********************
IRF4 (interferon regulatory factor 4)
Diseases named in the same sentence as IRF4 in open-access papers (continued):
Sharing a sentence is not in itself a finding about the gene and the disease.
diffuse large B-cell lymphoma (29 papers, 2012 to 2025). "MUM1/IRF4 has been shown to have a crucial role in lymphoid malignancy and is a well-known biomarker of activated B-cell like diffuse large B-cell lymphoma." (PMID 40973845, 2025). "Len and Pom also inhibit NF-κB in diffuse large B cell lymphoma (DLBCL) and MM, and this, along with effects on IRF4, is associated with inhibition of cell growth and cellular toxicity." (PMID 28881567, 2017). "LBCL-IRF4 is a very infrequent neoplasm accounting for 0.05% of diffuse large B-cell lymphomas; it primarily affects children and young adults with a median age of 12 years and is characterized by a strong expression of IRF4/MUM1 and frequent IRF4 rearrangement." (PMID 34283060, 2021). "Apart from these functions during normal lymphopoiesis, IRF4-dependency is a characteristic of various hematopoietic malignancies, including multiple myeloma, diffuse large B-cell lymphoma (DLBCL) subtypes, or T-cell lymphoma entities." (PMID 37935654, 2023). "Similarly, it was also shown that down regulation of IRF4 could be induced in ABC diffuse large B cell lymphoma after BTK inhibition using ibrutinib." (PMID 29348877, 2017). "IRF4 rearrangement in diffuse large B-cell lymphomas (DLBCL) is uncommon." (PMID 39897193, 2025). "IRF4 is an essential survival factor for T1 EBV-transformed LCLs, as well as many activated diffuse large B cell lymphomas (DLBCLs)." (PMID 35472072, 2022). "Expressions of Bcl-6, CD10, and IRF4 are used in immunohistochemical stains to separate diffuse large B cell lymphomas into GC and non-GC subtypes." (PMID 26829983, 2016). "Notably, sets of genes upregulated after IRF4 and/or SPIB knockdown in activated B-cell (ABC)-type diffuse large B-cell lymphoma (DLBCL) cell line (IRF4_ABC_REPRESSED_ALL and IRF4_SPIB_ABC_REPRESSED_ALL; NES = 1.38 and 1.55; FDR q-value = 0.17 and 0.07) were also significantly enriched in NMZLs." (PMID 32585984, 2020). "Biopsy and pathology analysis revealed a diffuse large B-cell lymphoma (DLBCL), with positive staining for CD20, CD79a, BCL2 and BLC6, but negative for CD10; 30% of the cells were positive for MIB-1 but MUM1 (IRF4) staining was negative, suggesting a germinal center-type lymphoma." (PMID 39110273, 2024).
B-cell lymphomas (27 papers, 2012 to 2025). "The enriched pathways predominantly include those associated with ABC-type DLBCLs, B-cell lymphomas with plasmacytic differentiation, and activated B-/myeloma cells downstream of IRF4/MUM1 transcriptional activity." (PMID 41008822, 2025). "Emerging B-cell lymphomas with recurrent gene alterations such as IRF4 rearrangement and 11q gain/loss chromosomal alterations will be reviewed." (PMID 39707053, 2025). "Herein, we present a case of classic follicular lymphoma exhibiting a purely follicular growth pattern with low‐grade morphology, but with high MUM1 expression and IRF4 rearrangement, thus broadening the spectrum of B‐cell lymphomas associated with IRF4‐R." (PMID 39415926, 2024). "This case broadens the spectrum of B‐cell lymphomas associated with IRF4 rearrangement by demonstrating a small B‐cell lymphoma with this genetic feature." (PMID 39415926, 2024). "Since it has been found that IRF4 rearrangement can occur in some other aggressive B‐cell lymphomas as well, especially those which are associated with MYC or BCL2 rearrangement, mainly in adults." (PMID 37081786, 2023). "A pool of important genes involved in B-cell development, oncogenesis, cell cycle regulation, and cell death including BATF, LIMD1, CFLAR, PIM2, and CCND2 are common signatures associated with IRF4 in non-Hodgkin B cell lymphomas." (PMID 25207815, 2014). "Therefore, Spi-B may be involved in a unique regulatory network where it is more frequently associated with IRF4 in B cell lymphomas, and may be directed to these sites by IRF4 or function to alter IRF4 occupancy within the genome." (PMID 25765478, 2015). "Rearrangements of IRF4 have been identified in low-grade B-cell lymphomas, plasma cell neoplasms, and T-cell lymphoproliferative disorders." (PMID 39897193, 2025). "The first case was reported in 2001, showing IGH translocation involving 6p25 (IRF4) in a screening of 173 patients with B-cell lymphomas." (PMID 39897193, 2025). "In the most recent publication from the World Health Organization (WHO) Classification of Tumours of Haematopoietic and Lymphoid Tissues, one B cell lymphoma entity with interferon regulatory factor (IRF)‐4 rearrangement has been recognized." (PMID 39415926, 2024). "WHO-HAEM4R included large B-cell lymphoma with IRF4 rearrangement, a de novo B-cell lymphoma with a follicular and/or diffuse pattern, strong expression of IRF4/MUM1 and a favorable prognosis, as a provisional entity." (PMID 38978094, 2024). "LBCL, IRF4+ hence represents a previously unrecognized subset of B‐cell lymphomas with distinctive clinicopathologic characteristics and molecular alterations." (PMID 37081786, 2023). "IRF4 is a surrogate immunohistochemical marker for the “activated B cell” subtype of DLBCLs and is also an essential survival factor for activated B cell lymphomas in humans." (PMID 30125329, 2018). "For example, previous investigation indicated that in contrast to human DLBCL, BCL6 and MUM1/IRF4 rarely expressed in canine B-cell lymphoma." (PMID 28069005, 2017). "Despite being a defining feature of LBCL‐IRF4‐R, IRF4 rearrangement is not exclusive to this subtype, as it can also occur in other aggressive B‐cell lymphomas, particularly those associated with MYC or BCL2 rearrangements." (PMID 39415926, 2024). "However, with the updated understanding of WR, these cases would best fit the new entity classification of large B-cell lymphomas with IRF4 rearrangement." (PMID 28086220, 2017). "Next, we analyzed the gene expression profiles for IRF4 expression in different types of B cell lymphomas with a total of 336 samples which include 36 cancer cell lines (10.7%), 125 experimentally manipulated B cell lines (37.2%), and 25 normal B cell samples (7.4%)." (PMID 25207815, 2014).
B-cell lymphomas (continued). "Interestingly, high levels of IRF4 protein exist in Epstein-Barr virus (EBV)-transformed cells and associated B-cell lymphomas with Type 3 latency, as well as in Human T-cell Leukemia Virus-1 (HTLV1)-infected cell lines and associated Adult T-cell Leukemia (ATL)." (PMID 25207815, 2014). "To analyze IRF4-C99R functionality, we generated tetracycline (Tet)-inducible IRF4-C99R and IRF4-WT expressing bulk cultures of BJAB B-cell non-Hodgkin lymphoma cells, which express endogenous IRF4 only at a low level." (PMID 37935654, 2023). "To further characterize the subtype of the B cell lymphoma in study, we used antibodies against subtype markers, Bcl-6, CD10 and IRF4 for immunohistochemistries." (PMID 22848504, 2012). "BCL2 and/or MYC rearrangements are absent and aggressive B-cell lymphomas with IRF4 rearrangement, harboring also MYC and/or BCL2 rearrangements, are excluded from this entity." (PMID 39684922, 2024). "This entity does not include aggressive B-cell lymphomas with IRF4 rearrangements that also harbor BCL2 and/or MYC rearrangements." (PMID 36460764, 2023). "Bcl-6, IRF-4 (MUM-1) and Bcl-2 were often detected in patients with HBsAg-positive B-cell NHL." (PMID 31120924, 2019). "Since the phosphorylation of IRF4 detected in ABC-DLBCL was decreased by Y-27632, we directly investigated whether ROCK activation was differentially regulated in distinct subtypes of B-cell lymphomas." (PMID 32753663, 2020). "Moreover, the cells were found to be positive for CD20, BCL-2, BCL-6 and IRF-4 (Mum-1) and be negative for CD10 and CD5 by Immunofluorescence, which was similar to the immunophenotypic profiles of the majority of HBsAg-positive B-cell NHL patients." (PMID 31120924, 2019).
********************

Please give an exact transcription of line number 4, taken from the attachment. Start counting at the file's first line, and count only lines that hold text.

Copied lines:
diffuse large B-cell lymphoma (29 papers, 2012 to 2025). "MUM1/IRF4 has been shown to have a crucial role in lymphoid malignancy and is a well-known biomarker of activated B-cell like diffuse large B-cell lymphoma." (PMID 40973845, 2025). "Len and Pom also inhibit NF-κB in diffuse large B cell lymphoma (DLBCL) and MM, and this, along with effects on IRF4, is associated with inhibition of cell growth and cellular toxicity." (PMID 28881567, 2017). "LBCL-IRF4 is a very infrequent neoplasm accounting for 0.05% of diffuse large B-cell lymphomas; it primarily affects children and young adults with a median age of 12 years and is characterized by a strong expression of IRF4/MUM1 and frequent IRF4 rearrangement." (PMID 34283060, 2021). "Apart from these functions during normal lymphopoiesis, IRF4-dependency is a characteristic of various hematopoietic malignancies, including multiple myeloma, diffuse large B-cell lymphoma (DLBCL) subtypes, or T-cell lymphoma entities." (PMID 37935654, 2023). "Similarly, it was also shown that down regulation of IRF4 could be induced in ABC diffuse large B cell lymphoma after BTK inhibition using ibrutinib." (PMID 29348877, 2017). "IRF4 rearrangement in diffuse large B-cell lymphomas (DLBCL) is uncommon." (PMID 39897193, 2025). "IRF4 is an essential survival factor for T1 EBV-transformed LCLs, as well as many activated diffuse large B cell lymphomas (DLBCLs)." (PMID 35472072, 2022). "Expressions of Bcl-6, CD10, and IRF4 are used in immunohistochemical stains to separate diffuse large B cell lymphomas into GC and non-GC subtypes." (PMID 26829983, 2016). "Notably, sets of genes upregulated after IRF4 and/or SPIB knockdown in activated B-cell (ABC)-type diffuse large B-cell lymphoma (DLBCL) cell line (IRF4_ABC_REPRESSED_ALL and IRF4_SPIB_ABC_REPRESSED_ALL; NES = 1.38 and 1.55; FDR q-value = 0.17 and 0.07) were also significantly enriched in NMZLs." (PMID 32585984, 2020). "Biopsy and pathology analysis revealed a diffuse large B-cell lymphoma (DLBCL), with positive staining for CD20, CD79a, BCL2 and BLC6, but negative for CD10; 30% of the cells were positive for MIB-1 but MUM1 (IRF4) staining was negative, suggesting a germinal center-type lymphoma." (PMID 39110273, 2024).